After a few stumbling steps, your so-called baby is a success. You decide to move it out of beta. You offer it to customers throughout the Americas and in Europe. The number of users goes from 40 to 2,000—and the numbers continue to rise. At this point, something very important happens. You and others in the business decide that your baby is no longer a baby. It’s now more like a young adult, one that's important to the future of the company.

Geoffrey Moore is the author of business classics such as Crossing the Chasm and Inside the Tornado. In his latest book, Zone to Win, Moore focuses on this transition from “baby” to “young adult," showing that this transition from “experimental” to “business important” is where failures often occur. He highlights business processes, organizational changes, and resources needed to make this transition successful.

In addition, you need to consider the implications for your compute platform. Back to our agricultural scenario. When our crop management service was an experimental baby, customers didn’t rely on it. They liked using it, but they didn’t base their farming decisions upon it. When we take it out of baby mode, this changes. We need to ensure its availability and performance. We need to ensure that data is backed up and quickly recoverable. As we provide the service in more countries, we will need to adhere to their data sovereignty and security compliance regulations. And although it’s not relevant to our farming application, some industries, like healthcare, also impose significant compliance regulations.

From OpEx back to CapEx

You will remember that when we started out, we bought our compute platform as an operational expense—as OpEx. As we start to increase our customer numbers and as our performance requirements become more predictable, we may decide that we can get better price-performance by owning our own compute resources.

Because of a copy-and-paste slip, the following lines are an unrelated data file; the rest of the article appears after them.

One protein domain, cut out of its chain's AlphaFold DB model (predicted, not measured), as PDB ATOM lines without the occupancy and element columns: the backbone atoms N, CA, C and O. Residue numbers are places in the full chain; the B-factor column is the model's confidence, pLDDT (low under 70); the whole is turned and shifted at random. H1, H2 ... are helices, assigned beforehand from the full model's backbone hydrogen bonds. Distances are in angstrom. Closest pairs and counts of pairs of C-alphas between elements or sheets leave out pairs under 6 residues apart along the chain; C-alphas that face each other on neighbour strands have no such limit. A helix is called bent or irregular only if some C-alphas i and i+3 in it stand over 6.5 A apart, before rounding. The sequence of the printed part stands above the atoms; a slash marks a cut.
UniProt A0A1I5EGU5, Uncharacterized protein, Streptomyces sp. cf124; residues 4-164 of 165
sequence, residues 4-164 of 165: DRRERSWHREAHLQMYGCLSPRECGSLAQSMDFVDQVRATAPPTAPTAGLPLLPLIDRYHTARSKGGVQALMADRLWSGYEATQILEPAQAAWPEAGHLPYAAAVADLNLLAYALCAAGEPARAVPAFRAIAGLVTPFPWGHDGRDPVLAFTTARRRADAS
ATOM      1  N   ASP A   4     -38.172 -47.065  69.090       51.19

We also need to insulate our so-called young adult from the vagaries of budgeting. We all know how it works. The company goes through a rough patch. Even though our service is growing nicely, a companywide OpEx cut is imposed. Despite customer numbers being good, we are forced to take a little slice from the compute resource we allocate to our service. If, however, we move our platform from OpEx back to CapEx, we can insulate ourselves from these OpEx fluctuations. With CapEx, there is little to no "on-demand" need to spend money, while OpEx budgets can get pounded when an externally facing app becomes successful beyond expectations.

Moore's work shows that the state transition from experimental to business-important is where a lot of babies falter. This key transition also implies a change in requirements for our compute platform. Security requirements get a lot tougher. Data sovereignty regulations kick in. Data backup and recovery must become cast iron. And we must ensure the supply of our compute platform in the face of OpEx fluctuations.

CapEx and OpEx: Lessons for leaders

  • Moving to the public cloud isn't a final step.
  • Controlling costs becomes a higher priority in an on-demand economy.
  • Managing backup, recovery, business continuity, and data security may still require a mix of locations, technologies, and budget expenses.

This article/content was written by the individual writer identified and does not necessarily reflect the view of Hewlett Packard Enterprise Company.